How Being A Workaholic Affects Your Love Life
No one wants to be working long hours all the time, so when you have to, you might feel a little guilty — for sitting too long, not getting any exercise, and, of course, not spending time with the person you love.
Well, there are ways to minimize the impact of sitting (so it doesn't kill you — duh), and exercises you can do at your desk, but is there a way to repair the damage caused by long hours to your relationship?
The movies have created a picture in our minds of the hardworking man or woman mesmerized by the glow of the computer screen late at night juxtaposed next to an image of the partner anxiously waiting for that him or her to pull into the driveway.
But a new study published in the journal Human Relations contradicts that trope completely. Apparently, being "married" to your job isn't actually detrimental to your real marriage — or any romantic relationship for that matter.
A team of researchers out of Switzerland and Germany gave 285 couples online surveys to test the "conventional wisdom [that] long hours at work dry up employees' romantic relationships at home," where they answered questions about their relationship and career goals, working hours, and relationship satisfaction.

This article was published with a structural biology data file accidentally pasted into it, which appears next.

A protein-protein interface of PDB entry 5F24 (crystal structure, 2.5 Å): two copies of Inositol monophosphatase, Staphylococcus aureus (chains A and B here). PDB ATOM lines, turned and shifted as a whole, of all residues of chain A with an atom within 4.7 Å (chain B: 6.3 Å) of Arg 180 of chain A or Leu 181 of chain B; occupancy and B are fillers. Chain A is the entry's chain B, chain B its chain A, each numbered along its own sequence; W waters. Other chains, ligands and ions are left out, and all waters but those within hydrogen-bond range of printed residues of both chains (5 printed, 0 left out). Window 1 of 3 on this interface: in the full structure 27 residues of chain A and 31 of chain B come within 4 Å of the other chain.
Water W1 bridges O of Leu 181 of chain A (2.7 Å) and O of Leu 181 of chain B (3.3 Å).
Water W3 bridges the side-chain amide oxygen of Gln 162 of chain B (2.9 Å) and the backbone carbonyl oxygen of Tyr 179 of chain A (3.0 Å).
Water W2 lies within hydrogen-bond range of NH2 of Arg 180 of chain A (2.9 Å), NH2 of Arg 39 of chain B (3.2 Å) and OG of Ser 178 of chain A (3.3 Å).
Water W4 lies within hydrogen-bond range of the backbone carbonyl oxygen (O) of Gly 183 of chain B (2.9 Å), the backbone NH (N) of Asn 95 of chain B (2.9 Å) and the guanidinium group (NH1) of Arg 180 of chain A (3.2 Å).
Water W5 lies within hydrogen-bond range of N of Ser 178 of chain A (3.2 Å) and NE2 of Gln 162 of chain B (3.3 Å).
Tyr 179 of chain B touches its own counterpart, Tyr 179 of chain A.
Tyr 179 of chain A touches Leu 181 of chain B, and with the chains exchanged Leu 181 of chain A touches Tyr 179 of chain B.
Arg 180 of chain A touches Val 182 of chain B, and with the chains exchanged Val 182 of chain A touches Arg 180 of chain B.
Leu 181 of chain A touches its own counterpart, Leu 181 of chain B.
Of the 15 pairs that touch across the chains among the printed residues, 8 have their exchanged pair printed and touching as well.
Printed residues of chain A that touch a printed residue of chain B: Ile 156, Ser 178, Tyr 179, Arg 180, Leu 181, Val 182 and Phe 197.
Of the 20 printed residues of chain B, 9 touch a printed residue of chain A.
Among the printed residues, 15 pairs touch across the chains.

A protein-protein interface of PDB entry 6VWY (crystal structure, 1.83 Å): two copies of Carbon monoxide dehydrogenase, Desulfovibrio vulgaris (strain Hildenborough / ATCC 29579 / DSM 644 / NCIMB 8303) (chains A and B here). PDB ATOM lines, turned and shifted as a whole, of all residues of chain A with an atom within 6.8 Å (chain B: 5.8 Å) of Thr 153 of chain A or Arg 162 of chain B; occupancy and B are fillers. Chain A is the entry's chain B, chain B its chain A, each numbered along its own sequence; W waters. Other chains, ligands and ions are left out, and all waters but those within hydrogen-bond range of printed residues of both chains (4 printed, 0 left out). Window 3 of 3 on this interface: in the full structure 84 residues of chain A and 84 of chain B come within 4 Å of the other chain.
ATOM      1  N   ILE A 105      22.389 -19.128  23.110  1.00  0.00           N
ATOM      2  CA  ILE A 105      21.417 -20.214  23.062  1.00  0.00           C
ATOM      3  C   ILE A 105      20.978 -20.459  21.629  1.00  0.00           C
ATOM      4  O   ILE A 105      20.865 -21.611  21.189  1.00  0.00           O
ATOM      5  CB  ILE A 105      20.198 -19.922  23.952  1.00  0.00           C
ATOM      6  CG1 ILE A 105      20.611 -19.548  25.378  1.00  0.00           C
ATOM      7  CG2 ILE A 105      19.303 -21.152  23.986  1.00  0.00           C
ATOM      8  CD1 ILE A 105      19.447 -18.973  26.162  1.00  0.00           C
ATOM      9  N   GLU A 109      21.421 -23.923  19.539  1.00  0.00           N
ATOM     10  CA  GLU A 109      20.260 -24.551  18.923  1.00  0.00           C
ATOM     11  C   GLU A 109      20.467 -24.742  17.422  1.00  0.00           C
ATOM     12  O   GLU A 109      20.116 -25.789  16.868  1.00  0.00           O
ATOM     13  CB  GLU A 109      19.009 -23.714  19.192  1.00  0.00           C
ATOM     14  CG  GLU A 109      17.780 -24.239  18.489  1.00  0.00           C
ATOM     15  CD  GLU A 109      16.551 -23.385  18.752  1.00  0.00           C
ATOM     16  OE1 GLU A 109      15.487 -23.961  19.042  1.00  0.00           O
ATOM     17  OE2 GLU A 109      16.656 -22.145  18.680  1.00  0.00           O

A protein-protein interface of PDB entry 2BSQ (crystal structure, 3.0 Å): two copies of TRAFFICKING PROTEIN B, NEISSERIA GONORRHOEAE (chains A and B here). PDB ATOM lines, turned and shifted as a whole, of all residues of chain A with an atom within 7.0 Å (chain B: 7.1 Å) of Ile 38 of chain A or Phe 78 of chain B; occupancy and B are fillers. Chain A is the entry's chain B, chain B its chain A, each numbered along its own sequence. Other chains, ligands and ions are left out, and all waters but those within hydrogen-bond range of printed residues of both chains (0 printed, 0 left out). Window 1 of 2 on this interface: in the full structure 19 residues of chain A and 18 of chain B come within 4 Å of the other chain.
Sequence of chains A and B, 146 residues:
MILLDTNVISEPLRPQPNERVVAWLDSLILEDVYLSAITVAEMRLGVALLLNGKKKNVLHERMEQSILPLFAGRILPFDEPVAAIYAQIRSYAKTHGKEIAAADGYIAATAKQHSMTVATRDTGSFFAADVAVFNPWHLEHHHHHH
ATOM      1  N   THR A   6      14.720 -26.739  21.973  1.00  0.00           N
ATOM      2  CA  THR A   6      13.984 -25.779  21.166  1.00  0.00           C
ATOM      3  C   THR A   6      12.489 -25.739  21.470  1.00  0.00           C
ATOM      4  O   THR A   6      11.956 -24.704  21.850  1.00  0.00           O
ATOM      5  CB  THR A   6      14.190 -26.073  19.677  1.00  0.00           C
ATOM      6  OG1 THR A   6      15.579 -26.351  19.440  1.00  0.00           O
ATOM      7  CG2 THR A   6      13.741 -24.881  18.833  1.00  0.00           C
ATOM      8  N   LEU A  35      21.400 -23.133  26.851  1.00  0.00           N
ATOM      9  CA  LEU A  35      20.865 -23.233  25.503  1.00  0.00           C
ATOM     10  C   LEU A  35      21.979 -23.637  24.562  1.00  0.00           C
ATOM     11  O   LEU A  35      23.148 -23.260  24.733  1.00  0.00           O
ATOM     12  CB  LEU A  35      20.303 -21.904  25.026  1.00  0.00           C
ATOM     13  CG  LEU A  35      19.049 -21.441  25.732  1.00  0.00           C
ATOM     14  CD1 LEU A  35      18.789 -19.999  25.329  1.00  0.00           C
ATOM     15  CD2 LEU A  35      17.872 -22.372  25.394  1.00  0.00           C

Their main hypothesis was that "optimization" of one's personal life — deliberately investing time, attention, and energy into the relationship — is linked to relationship satisfaction.
However, what they actually found was that couples who spent more time apart due to work obligations actually made more of the time they did have together to compensate for the time apart, creating a good balance in the relationship. They also found that career-focused people were more realistic about what they should expect from their personal lives.
When you really think about it, it's not a huge surprise: When you spend a lot of time with your partner, it becomes much easier to fall into a comfortable routine and more difficult to make the effort to carve out actual quality time. Who needs a real date night when you just Netflix and chill every night anyway?
Regardless, it's probably still important to not kill yourself with overtime at the office. After all, many past reports have shown that employees who take time for themselves to recharge — even taking a vacation! — wind up drastically outperforming those who live at their desks.
So find out if you've been overworking yourself and take a breather if you need to. But if you're still set on getting all your work done, and you're conscious about your relationship (as Shelly Bullard would put it), you can have a little faith that your significant other will still be there for you when you get home.
Emi Boscamp is the former News Editor at mindbodygreen. She received a BA in English and minors in Spanish and Art History from Cornell University. She's a writer living in Manhattan and enjoys cooking, eating, traveling, and writing about all three of those things. She loves anything pickled. And anything punny. (She's kind of a big dill.)